What do Paris Hilton, Spotify, and literally everyone at NG HQ have in common? A shared obsession with the new princess of pop.
By Remy Ramirez
As we look back on the legacy of pop royalty, we tip our hats to Madonna’s gondola writhing, Britney’s crystal encrusted bodysuit, and Gaga’s poker face (on the other side of a wearable meat locker). Though each one sported her own version of girl power, they were united in the creation of pop anthems that just. wouldn’t. quit. It’s in this spirit that we’d like to intro you to Kim Petras. The internet sensation has been shutting it down (like, all of it), since being discovered back in ’07, and it’s just been a steady snowball of slaying ever since, including her recent rise to the top of the Spotify Global Viral 50 Chart, a Times Square billboard in all her avante glory, and a shout out from pop culture’s ringmaster, Paris Hilton, by way of lip syncing Petras’ infectious debut single, “I Don’t Want It at All,” from the confines of her closet (one of them anyway). It hasn’t been all glamour and champagne though. A trans woman (the youngest ever to undergo gender reassignment surgery), Petras is no stranger to bullying, escapism, and just generally thinking that life sucks. We sat down with the Cologne, Germany-native to talk about abandoning the fantasy of L.A., the role empathy plays in her songwriting, and why nothing makes a shit day better than singing along to some seriously good pop.
You’re originally from a small German town. How do you think that shaped you as an artist?
Nothing was ever happening where I lived. If I ever wanted anything to happen—ever—I had to do something about it; I had to make it myself. So I learned to do that. It also made me dream big and think about seeing the world. There was no songwriting going on anywhere near there, nor any kind of music industry. But that just made me realize that I had to go to L.A., so even that was beautiful in its own way.
Speaking of, you started coming to L.A. in 2013 to write with producers like The Stereotypes and Aaron Joseph. What was that experience like coming from your hometown?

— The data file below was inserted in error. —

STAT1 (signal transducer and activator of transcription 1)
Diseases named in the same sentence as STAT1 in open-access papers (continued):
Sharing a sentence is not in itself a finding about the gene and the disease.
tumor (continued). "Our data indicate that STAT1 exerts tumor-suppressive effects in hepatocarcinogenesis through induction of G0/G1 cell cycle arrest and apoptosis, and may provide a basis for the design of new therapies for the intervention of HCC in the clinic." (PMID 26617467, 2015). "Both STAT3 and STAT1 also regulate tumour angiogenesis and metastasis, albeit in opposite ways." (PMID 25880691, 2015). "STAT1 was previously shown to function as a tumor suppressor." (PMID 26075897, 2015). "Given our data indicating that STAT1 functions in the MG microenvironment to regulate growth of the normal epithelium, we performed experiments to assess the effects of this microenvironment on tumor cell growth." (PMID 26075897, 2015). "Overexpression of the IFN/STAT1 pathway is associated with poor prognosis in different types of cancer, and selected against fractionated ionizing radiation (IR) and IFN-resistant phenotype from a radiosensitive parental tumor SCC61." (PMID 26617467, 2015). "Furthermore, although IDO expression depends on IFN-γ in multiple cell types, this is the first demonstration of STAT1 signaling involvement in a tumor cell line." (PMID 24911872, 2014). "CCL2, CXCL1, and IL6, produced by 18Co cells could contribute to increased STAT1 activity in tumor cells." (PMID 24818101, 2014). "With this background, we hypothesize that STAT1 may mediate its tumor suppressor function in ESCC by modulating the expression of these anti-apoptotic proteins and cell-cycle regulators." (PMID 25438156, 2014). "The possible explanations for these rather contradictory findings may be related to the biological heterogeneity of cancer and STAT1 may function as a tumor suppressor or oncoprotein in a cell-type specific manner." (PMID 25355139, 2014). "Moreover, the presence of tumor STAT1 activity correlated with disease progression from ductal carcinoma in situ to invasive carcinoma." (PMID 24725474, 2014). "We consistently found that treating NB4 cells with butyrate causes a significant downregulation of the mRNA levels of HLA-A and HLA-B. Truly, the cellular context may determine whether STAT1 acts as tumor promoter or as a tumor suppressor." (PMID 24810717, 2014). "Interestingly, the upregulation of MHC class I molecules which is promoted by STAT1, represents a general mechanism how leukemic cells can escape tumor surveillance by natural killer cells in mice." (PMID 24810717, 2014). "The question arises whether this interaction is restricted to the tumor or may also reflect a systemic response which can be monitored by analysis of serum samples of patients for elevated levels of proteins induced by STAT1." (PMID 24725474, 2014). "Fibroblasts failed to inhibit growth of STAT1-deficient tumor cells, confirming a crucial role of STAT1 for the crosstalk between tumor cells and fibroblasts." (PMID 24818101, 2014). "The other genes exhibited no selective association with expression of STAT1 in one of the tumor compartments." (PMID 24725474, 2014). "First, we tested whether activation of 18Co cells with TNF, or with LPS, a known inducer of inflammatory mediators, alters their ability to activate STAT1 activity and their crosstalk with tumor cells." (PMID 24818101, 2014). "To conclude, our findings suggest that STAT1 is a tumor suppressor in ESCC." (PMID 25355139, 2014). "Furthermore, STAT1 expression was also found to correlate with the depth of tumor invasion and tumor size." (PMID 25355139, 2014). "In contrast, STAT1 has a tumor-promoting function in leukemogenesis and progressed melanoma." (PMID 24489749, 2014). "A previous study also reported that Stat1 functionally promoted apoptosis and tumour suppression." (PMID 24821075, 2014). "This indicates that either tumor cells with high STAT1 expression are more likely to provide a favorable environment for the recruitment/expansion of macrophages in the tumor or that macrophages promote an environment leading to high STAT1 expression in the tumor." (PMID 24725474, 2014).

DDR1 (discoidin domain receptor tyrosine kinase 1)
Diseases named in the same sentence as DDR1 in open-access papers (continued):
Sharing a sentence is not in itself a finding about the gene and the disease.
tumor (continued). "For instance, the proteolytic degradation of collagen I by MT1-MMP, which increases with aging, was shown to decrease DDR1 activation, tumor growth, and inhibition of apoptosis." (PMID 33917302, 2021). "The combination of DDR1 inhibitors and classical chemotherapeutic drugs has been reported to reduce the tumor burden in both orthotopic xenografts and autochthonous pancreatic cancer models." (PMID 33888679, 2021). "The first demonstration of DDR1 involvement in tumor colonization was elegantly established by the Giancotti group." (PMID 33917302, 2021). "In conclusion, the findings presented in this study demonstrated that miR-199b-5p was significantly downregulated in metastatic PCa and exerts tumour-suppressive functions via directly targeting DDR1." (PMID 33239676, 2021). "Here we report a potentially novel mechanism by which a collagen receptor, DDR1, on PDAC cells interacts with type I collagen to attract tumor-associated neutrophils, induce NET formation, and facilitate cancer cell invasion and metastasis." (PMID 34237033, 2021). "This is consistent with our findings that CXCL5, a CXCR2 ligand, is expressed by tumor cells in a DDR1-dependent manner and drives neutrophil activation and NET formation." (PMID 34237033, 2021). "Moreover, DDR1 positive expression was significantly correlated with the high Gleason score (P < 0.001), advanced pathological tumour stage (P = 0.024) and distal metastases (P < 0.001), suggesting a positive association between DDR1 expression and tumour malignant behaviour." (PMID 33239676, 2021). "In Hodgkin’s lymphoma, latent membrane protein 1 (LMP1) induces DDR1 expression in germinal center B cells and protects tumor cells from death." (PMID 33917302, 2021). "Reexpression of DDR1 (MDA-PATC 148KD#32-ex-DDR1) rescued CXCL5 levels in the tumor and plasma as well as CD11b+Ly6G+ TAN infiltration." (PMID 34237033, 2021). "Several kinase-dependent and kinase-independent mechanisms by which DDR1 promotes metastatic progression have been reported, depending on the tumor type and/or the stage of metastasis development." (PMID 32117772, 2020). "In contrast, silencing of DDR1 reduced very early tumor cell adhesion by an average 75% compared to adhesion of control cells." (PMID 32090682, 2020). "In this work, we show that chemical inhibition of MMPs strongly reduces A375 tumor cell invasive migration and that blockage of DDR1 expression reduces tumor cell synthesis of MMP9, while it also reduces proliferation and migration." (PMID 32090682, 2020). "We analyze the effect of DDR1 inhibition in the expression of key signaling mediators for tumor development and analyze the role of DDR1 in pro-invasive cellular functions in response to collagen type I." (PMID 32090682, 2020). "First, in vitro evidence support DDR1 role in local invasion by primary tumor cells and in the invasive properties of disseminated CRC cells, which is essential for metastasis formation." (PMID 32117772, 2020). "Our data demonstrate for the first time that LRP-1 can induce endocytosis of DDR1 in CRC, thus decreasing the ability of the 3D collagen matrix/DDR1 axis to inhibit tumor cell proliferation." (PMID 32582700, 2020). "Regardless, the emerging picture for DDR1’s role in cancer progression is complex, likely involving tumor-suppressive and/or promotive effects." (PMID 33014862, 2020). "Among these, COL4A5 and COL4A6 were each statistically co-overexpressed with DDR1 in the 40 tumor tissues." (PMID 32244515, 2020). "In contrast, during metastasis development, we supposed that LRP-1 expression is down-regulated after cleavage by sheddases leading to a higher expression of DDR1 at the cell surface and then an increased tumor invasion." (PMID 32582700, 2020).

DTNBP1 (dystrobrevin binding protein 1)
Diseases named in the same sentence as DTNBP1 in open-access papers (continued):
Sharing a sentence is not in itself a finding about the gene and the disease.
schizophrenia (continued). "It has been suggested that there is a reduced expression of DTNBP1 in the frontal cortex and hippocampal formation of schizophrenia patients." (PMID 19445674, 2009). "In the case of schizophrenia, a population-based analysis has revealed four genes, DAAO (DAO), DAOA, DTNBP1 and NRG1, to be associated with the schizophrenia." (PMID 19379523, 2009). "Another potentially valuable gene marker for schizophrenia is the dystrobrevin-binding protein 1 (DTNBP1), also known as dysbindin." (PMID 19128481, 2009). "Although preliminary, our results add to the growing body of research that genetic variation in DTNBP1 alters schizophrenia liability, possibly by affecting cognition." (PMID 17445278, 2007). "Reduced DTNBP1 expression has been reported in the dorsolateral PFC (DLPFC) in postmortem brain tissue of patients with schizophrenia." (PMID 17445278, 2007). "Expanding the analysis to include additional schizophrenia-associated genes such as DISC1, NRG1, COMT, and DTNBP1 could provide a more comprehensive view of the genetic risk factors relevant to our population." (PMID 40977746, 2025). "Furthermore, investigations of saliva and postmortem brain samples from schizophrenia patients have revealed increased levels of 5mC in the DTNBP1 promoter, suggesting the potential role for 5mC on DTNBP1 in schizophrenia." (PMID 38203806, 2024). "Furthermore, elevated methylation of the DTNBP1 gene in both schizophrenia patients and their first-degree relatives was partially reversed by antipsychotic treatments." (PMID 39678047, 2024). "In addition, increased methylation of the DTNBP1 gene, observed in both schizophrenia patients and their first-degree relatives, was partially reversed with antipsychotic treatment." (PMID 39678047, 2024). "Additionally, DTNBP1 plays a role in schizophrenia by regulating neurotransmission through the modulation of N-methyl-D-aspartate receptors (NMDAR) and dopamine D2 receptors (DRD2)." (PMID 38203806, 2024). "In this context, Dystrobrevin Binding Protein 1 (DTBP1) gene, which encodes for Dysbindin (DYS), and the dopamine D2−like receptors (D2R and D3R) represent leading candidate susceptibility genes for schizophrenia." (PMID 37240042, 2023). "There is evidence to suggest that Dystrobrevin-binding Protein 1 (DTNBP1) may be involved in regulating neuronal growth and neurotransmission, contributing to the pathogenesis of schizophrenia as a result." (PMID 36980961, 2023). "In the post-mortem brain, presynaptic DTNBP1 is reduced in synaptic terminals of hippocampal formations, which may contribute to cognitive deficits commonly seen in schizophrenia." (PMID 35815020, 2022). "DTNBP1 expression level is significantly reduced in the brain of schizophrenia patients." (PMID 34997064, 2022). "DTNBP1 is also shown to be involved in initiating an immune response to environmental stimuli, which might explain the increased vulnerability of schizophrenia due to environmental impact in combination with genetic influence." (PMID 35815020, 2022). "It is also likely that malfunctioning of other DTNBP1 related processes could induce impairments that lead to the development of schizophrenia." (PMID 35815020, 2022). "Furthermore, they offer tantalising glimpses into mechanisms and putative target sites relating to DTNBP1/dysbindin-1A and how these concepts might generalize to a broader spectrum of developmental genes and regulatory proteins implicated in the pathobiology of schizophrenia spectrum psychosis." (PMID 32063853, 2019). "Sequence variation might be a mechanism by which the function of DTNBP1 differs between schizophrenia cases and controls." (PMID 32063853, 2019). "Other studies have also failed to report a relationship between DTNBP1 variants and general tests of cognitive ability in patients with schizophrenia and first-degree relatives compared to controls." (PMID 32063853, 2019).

It was great. I’d really only written songs on my computer by myself. L.A. was where I learned how to collaborate, which is a great skill to have; it’s basically my foundation now in terms of being an artist. Plus I was being exposed to so much; even the radio stations in L.A. are super different from Europe’s because they play a lot of urban music, so that’s been really inspiring. I started really hustling, going to the studio every day, writing two or three songs a day—I’ve learned so much from coming to L.A.
Were you intimidated at all?
I mean, I was definitely intimidated by the songwriters I was working with and how good they were—they all had a bunch of hits. But my parents raised me to believe that everybody is the same when it comes down to it, so I was able to play it cool and just be up for a challenge. Getting there was something I had to learn though. In the beginning, I was overwhelmed by all the changes, by being different and trying to do everything right. Then I just started doing my thing and getting good at it, and eventually I felt like I could face any challenge. I went into label offices like, “This is my music. It’s the shit. It’s the greatest thing you’ll ever hear.” I was a little cocky about it because that’s also something that L.A. taught me: a lot of people here want to achieve great things, so you have to outwardly believe in yourself and let everyone know how great you are.
That’s interesting because you’ve also talked about music as a way for you to escape from the world.
Totally. I used to just run home from school to watch pop music videos to forget that I wasn’t popular or didn’t have friends. I’d be making music, dreaming about what I was going to do. It was a really powerful relationship for me at that time, helping me through being a kid and a teenager. That’s been my inspiration: I want to make music that lets you forget your problems and escape for a couple minutes. I want to do for others what Christina Aguilera did for me.
Did that escape concept inspire the video for “I Don’t Want It at All”? I see a lot of the elements you’re talking about in it.
Yeah, the song lent itself to that concept. It’s about that weak moment that everyone has when you’re working really hard on something, thinking about how you wish you could just have everything for free—just grab a credit card and go shopping. I thought the video was the perfect opportunity to dig into that idea.